Eli Manning and Peyton Manning: In the End, History Says That Big Brother Wins
There can be little argument that Peyton Manning, should he retire tomorrow, would be a first-ballot inductee into the Pro Football Hall of Fame. His skill and prowess at the quarterback position are legendary, and he has a Super Bowl victory on his resumé. Yet, in a season where he was winning a second world championship while Peyton never set foot on the field, most fans would still say that Eli Manning has not eclipsed the accomplishments of his older brother.
While the gap between the Manning boys has been narrowed, the odds do not favor younger brothers in any of the four major professional sports. Sure, there are some examples where the athletic younger brother outshines the older, but when it comes to the so-called franchise players, the difference makers, the Hall of Fame players, older brothers far outpace their younger siblings.
If Eli Manning is a hockey fan, he can draw inspiration from the three most famous younger-brother exceptions in hockey, where Mark Messier (older brother Paul), Billy Smith (older brother Gord) and Denis Potvin (older brother Jean) all out-shined their elder siblings. However, the fact is that with the exception of those three, older brothers rule in hockey.
Two giants of the NHL, Wayne Gretzky (younger brothers Brent and Keith) and Gordie Howe (younger brother Vic) easily prove the point, but so do legendary players like Larry Robinson (younger brother Moe), Bobby Hull (younger brother Dennis), Phil Esposito (younger brother Tony), Bryan Trottier (younger brother Rocky), Scott Stevens (younger brother Mike) and Frank Mahovlich (younger brother Peter).
Pavel Bure certainly has bragging rights over kid brother Valeri Bure, Marcel Dionne over his younger brother Gilbert, Eric Lindros has bested little brother Bret, while Olympic and Stanley Cup Champion Neal Broten easily out-performed the younger Aaron Broten.
Recent history is no better. Just ask big brother Scott Niedermayer who has had the better career—he, or younger brother Rob Niedermayer. It's not even close.
The NBA offers examples like Bill Melchionni (younger brother Gary), Dominique Wilkins (younger brother Gerald) and George Gervin (younger brother Derrick), so it's best to look to yet another sport.
No one would dispute that in Major League Baseball, Hank Aaron was superior to younger brother Tommie, or that Joe DiMaggio's career far exceeded those of either younger brothers Vince or Dom. Even the success of recent Hall of Fame players such as Phil Niekro (kid brother, Joe) and Cal Ripkin (little brother, Billy) further bears out the older brother phenomenon.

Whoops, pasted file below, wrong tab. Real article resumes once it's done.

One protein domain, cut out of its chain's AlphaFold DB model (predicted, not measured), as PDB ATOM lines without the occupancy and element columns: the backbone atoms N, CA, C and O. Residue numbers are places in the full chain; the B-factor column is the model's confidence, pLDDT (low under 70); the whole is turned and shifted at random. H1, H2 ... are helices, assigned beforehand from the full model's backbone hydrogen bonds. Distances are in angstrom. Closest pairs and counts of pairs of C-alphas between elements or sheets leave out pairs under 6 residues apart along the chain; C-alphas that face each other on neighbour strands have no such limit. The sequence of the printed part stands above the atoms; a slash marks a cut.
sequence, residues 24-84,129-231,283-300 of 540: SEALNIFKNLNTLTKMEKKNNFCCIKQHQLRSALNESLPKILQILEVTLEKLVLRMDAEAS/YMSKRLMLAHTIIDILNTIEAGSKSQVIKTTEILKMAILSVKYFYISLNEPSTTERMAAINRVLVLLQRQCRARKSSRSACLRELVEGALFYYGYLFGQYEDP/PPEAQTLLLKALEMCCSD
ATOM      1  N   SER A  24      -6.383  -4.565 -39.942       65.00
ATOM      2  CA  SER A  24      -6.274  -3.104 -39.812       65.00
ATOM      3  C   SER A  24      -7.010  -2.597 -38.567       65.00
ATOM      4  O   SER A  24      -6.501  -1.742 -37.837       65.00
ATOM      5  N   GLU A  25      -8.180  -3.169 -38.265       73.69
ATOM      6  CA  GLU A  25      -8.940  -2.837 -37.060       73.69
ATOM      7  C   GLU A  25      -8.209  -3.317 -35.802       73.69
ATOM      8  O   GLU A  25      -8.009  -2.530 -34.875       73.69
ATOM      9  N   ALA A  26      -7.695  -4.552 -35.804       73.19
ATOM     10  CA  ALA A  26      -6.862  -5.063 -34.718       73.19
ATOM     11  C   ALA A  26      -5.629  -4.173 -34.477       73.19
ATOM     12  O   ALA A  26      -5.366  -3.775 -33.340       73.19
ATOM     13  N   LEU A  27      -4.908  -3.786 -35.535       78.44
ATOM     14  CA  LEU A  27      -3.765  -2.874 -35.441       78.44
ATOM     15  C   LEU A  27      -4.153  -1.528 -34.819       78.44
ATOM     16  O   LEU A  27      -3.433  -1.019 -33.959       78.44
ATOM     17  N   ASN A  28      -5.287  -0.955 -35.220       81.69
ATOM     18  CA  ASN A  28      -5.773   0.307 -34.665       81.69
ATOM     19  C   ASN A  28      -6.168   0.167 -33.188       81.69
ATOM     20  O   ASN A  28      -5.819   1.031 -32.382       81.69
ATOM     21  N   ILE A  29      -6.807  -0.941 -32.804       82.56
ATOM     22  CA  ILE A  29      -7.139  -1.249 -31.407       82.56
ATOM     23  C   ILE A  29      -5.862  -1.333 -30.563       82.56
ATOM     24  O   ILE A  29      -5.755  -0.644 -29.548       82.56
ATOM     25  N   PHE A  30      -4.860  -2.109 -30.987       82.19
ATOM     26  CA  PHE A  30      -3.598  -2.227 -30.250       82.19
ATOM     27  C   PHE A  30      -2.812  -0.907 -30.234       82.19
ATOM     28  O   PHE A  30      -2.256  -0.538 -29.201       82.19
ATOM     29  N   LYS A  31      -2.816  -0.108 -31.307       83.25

One can look hard through baseball history to come up with scant examples where younger brothers were superior in their families, like Heine Manush, George Brett, Honus Wagner, Greg Maddux, Gaylord Perry and Robin Yount, but the ammunition soon runs out for younger brothers.
Far and away, older brothers Zack Wheat, Graig Nettles, Barry Larkin, Dick Sisler, Lindy McDaniel and Eddie Murray can easily dismiss the careers of their younger baseball siblings Mack Wheat, Jim Nettles, Steve Larkin Dave Sisler and Rich Murray.
Surely the NFL holds the hope of kid brothers across the land whose fragile egos have been stomped by the other major sports?
Sorry, but no.
In many ways, the NFL offers the soundest examples of younger brothers wilting in the bright light of their trail-blazing brothers. Examples are easy to find, beginning with Dick Anderson (kid brother, Bobby), Keith Fahnhorst (little brother Jim) and Trey Junkin (younger brother Mike).
Still not convinced? How about these older brothers: Charlie Krueger, Bubba Smith, Darryl Talley and John Taylor? Would anyone argue that the careers of Rolf Krueger, Tody Smith, John Talley or Keith Taylor were better or in any way comparable?
While neither Peyton nor Eli won the Heisman Trophy, some feel that the Award can sometimes derail a pro career. Maybe so, but don't tell that to Ty Detmer or Doug Flutie, whose careers were much more successful than Koy Detmer and Darren Flutie. Meanwhile, Keith Griffin and Ray Griffin must both be shaking their heads. Their older brother, Archie Griffin, went out and captured two Heisman Trophy awards, thereby besting each of them.
When we look to the Hall of Fame, it gets worse. Everyone knows the names of inductees Terry Bradshaw, Harold "Red" Grange, John Hannah, Mike Haynes, Frank "Bruiser" Kinard, Larry Little George McAfee, Merlin Olsen, Steve Owen, Walter Payton, Gene Upshaw and Steve Van Buren. But is anyone able to name their less successful brothers (Craig Bradshaw, Garland Grange, Charley Hannah, Reggie Haynes, George Kinard, David Little, Wes McAfee, Phil Olsen, Bill Owen, Eddie Payton, Marvin Upshaw or Ebert Van Buren)?
Eli Manning can take heart, however, because Lee Roy Selmon and Dave Wilcox offer two—the only two—examples of a younger brother being elected into the Hall of Fame where the older brother was excluded.
Even within the Giants organization itself, Eli Manning would have a difficult time finding former Big Blue alumni to give him much hope. Which would Giants fans rather have playing for their team, Mark Bavaro or younger brother, David? Would fans want older brother Brad Benson or his kid brother, Troy? What about Pete Gogolak over the younger Charlie? Don't forget how Matt Hasselbeck had a far superior career than his younger brother, former Giant, Tim Hasslebeck. Does the name George Martin sound more familiar than younger brother Doug? How about a certain running back named Joe Morris who had a younger brother named Jamie?
Despite the trend of sports history, a second Super Bowl victory probably has Eli feeling pretty good about stepping out from his brother's shadow. But should he ever let it get to his head, Peyton can always remind Eli that Jim Thorpe had a younger brother named Jack.
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